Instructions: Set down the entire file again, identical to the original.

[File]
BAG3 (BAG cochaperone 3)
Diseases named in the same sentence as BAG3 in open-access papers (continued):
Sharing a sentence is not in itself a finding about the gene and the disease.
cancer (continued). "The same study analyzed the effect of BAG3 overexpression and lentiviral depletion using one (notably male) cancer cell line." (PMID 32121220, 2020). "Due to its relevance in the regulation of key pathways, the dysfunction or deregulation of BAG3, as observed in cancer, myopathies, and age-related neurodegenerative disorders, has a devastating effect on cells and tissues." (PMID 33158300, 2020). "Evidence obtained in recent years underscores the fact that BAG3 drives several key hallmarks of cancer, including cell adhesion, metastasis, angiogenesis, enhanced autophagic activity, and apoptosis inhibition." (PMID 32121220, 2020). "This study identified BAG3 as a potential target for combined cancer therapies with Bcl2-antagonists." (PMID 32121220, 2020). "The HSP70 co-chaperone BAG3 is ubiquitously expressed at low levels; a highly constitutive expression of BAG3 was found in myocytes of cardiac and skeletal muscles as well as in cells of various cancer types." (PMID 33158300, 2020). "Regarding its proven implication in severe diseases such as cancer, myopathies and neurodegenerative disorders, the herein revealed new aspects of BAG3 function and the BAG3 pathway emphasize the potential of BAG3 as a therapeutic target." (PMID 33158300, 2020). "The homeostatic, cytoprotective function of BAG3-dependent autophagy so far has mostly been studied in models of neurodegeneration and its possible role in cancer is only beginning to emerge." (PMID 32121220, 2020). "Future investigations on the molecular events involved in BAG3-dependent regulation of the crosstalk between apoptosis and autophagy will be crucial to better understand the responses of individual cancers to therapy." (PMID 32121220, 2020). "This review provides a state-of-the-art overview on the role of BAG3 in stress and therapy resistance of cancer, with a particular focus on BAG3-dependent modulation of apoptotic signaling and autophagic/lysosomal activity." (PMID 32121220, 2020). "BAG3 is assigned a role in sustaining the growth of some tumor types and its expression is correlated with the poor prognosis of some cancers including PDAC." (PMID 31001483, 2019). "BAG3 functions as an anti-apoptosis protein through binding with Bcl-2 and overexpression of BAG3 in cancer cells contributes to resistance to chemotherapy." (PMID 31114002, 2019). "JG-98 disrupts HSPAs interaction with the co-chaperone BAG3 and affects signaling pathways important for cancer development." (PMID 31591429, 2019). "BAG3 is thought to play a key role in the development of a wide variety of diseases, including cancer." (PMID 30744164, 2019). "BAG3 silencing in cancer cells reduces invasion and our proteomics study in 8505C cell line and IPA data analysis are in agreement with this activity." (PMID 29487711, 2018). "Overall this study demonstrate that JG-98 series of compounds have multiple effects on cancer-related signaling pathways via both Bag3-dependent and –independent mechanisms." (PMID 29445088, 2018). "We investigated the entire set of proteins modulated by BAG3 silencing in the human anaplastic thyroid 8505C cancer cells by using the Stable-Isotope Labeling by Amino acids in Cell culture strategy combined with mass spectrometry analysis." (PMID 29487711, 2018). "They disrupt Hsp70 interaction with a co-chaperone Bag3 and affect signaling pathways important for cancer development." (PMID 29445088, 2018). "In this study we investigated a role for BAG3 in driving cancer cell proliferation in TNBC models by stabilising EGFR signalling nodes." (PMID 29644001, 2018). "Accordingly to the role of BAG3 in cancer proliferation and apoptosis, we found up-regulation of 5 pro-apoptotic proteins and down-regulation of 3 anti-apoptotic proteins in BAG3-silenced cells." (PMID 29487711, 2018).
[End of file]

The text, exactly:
BAG3 (BAG cochaperone 3)
Diseases named in the same sentence as BAG3 in open-access papers (continued):
Sharing a sentence is not in itself a finding about the gene and the disease.
cancer (continued). "The same study analyzed the effect of BAG3 overexpression and lentiviral depletion using one (notably male) cancer cell line." (PMID 32121220, 2020). "Due to its relevance in the regulation of key pathways, the dysfunction or deregulation of BAG3, as observed in cancer, myopathies, and age-related neurodegenerative disorders, has a devastating effect on cells and tissues." (PMID 33158300, 2020). "Evidence obtained in recent years underscores the fact that BAG3 drives several key hallmarks of cancer, including cell adhesion, metastasis, angiogenesis, enhanced autophagic activity, and apoptosis inhibition." (PMID 32121220, 2020). "This study identified BAG3 as a potential target for combined cancer therapies with Bcl2-antagonists." (PMID 32121220, 2020). "The HSP70 co-chaperone BAG3 is ubiquitously expressed at low levels; a highly constitutive expression of BAG3 was found in myocytes of cardiac and skeletal muscles as well as in cells of various cancer types." (PMID 33158300, 2020). "Regarding its proven implication in severe diseases such as cancer, myopathies and neurodegenerative disorders, the herein revealed new aspects of BAG3 function and the BAG3 pathway emphasize the potential of BAG3 as a therapeutic target." (PMID 33158300, 2020). "The homeostatic, cytoprotective function of BAG3-dependent autophagy so far has mostly been studied in models of neurodegeneration and its possible role in cancer is only beginning to emerge." (PMID 32121220, 2020). "Future investigations on the molecular events involved in BAG3-dependent regulation of the crosstalk between apoptosis and autophagy will be crucial to better understand the responses of individual cancers to therapy." (PMID 32121220, 2020). "This review provides a state-of-the-art overview on the role of BAG3 in stress and therapy resistance of cancer, with a particular focus on BAG3-dependent modulation of apoptotic signaling and autophagic/lysosomal activity." (PMID 32121220, 2020). "BAG3 is assigned a role in sustaining the growth of some tumor types and its expression is correlated with the poor prognosis of some cancers including PDAC." (PMID 31001483, 2019). "BAG3 functions as an anti-apoptosis protein through binding with Bcl-2 and overexpression of BAG3 in cancer cells contributes to resistance to chemotherapy." (PMID 31114002, 2019). "JG-98 disrupts HSPAs interaction with the co-chaperone BAG3 and affects signaling pathways important for cancer development." (PMID 31591429, 2019). "BAG3 is thought to play a key role in the development of a wide variety of diseases, including cancer." (PMID 30744164, 2019). "BAG3 silencing in cancer cells reduces invasion and our proteomics study in 8505C cell line and IPA data analysis are in agreement with this activity." (PMID 29487711, 2018). "Overall this study demonstrate that JG-98 series of compounds have multiple effects on cancer-related signaling pathways via both Bag3-dependent and –independent mechanisms." (PMID 29445088, 2018). "We investigated the entire set of proteins modulated by BAG3 silencing in the human anaplastic thyroid 8505C cancer cells by using the Stable-Isotope Labeling by Amino acids in Cell culture strategy combined with mass spectrometry analysis." (PMID 29487711, 2018). "They disrupt Hsp70 interaction with a co-chaperone Bag3 and affect signaling pathways important for cancer development." (PMID 29445088, 2018). "In this study we investigated a role for BAG3 in driving cancer cell proliferation in TNBC models by stabilising EGFR signalling nodes." (PMID 29644001, 2018). "Accordingly to the role of BAG3 in cancer proliferation and apoptosis, we found up-regulation of 5 pro-apoptotic proteins and down-regulation of 3 anti-apoptotic proteins in BAG3-silenced cells." (PMID 29487711, 2018).